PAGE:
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Jan. 24, 2018

Stepping up the game

by Mahnaz Habib, Staff Writer
Sophomore Justin Haddad comes home on a Friday afternoon, packs his fencing gear, and hops on a plane to Portland for his next competition. Many Blazers may not be aware of the unique athletes at Blair who play sports that are not necessarily considered "common." Bringing to light unfamiliar sports to Blazers might encourage students to not just settle for sports that are the norm, but pursue something new and different

About once or twice a month, Haddad travels around the US to attend fencing tournaments. Haddad's interest started eight years ago while he was living in London. He decided to join a fencing club there, at first just interested in doing some sort of a sport. Now, fencing has become one of his biggest passions.

Haddad wanted to continue fencing largely because of his amazingly talented and experienced coach, Vladimir Meshkov. "The main reason I had to stick with fencing is that my coach was one of the best coaches in England. He was also the Olympic coach of 2012, and one of his assistant coaches even fenced at the Olympics," Haddad says.

What makes fencing especially unique in Haddadís eyes is that it requires more mental strength then it does physical. Although it requires physical strength to fight against the opponent, the best way to defeat them is strategically. "If you can outsmart your opponent youíll be able to do a lot better then if you are physically stronger than them. Usually the buff guy will be really slow, but maybe the less athletic but smarter guy is going to be able to win," Haddad says.

Haddad is extremely dedicated to the sport and goes to practice every day at the DC Fencers Club. His diligent training paid off. In the Cadet World Cup, an international fencing competition for juniors, he placed in the top eight. After one of Haddadís friends got accepted into Notre Dame with a fencing scholarship, he knew he had to pursue fencing beyond high school and keep working to his academic and athletic aspirations.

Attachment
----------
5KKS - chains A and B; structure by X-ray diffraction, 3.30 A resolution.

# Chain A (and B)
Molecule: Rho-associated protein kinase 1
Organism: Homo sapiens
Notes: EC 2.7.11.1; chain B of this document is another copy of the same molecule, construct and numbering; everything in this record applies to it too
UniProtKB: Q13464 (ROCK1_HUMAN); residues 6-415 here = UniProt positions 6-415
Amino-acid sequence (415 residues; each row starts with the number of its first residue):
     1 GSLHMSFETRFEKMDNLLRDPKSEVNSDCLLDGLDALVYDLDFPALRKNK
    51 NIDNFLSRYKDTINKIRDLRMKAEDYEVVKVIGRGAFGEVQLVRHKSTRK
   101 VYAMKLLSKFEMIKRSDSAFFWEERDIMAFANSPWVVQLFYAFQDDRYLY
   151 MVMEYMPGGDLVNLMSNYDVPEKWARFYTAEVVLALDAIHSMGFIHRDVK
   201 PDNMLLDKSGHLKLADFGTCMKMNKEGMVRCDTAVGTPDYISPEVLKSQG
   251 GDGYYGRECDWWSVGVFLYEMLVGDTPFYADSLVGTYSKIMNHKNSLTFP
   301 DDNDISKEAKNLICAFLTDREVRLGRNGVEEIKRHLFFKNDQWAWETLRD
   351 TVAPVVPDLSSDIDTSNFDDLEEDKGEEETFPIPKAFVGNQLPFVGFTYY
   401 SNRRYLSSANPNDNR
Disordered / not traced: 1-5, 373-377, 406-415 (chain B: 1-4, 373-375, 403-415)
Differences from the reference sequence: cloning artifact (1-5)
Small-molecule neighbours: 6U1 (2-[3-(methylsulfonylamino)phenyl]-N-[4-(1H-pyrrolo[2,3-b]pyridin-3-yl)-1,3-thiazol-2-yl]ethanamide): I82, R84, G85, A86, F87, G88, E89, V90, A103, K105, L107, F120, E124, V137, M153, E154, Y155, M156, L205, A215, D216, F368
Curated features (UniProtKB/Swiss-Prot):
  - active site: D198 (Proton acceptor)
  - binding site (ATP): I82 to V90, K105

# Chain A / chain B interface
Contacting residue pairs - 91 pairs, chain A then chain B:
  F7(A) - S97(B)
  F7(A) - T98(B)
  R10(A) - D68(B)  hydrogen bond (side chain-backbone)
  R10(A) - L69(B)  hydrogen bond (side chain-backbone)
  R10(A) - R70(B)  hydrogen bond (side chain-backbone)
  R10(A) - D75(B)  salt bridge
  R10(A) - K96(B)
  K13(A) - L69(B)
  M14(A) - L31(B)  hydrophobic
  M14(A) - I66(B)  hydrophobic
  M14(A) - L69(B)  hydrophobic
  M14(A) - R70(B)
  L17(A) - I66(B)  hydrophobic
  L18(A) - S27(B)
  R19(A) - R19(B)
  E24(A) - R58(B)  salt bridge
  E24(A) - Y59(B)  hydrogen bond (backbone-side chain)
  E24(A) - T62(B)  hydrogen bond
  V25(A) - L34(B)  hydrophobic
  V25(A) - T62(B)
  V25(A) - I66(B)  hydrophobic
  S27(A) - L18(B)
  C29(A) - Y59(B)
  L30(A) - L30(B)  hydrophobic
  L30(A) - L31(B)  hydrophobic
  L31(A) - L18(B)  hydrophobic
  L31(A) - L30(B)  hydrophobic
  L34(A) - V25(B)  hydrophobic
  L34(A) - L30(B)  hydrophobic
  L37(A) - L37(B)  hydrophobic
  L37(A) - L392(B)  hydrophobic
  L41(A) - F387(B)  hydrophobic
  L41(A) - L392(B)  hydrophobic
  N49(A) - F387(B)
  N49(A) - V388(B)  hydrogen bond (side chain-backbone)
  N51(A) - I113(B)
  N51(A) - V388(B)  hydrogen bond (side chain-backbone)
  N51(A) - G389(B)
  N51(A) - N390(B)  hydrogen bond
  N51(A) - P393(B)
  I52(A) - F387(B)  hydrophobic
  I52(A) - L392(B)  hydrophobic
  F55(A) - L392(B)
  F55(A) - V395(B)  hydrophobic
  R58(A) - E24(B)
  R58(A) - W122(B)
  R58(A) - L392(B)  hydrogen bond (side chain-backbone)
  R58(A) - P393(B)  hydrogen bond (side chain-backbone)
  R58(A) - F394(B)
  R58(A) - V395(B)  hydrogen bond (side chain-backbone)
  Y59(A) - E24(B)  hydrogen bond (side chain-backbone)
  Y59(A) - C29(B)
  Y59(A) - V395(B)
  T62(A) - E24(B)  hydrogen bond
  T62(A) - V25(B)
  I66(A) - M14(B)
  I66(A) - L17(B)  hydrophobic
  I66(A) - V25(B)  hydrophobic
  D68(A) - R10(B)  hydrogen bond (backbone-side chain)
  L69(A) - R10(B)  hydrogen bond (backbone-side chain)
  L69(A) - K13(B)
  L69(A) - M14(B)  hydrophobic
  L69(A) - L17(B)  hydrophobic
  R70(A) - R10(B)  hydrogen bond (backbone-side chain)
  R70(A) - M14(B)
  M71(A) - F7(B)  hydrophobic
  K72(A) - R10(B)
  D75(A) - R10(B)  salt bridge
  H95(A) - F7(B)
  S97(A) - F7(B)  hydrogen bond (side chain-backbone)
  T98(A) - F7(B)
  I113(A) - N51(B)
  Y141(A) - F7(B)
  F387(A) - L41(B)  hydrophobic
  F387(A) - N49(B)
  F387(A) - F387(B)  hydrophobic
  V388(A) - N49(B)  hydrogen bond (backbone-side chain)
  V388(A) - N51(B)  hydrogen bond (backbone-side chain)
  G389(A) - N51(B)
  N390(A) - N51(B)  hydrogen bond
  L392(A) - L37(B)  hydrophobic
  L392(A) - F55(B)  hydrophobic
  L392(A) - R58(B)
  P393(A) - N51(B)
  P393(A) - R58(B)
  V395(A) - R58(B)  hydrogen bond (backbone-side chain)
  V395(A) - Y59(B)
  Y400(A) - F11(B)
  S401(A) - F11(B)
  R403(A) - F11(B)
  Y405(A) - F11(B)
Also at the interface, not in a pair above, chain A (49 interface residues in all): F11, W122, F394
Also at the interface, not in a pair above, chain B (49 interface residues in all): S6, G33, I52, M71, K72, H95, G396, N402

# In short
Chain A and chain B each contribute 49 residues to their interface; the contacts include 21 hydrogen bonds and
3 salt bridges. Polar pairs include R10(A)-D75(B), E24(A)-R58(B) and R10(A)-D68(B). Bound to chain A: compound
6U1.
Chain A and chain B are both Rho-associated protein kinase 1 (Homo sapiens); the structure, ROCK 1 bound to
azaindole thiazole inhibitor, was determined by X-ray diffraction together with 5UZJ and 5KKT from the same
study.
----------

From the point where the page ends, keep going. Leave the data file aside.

Junior Deeya Garg has been in gymnastics for about ten years, training vigorously everyday and practicing up to 20 hours a week. She put her blood, sweat and tears into gymnastics. But three years ago, she decided she needed a change. She wanted to pursue another sport that would challenge her in ways she was never challenged before. "Of course I still miss gymnastics but I wasnít at the point where I wanted to go into the Olympics or something, and it took so much of my time," Garg says.
Garg pushes herself over the vault at a DC Vault competition. Courtesy of DC Vault
Garg pushes herself over the vault at a DC Vault competition.

Garg soon thought of the perfect sport that would incorporate gymnastics and push her to try something more unique: pole-vaulting. She joined DC Vault, a premiere pole vault club that provides year round training from beginners to elite-level athletes. Edward Luthy, Gargís coach, has instructed Garg from the beginning and has significantly impacted her athletic training. Garg was really worried in the beginning, knowing how hard it would be to pole vault despite being short. "Most pole vaulters are a lot taller than I am so even though being short is beneficial for gymnastics, it gives me a huge disadvantage for pole vault," Garg says.

Although Garg admits that she is a fairly competitive person, she particularly likes that pole vault is more of an individual sport because everyone jumps to their personal highest potential. "As a team we're all very close but we are also really pushing each other to clear more heights. Every time Iím watching my friend Iíll be cheering for her, but of course thereís a voice in my head that's like, 'I want to try to beat her best height.' But in reality, itís always individual to the person, so itís really you competing against yourself," Garg says.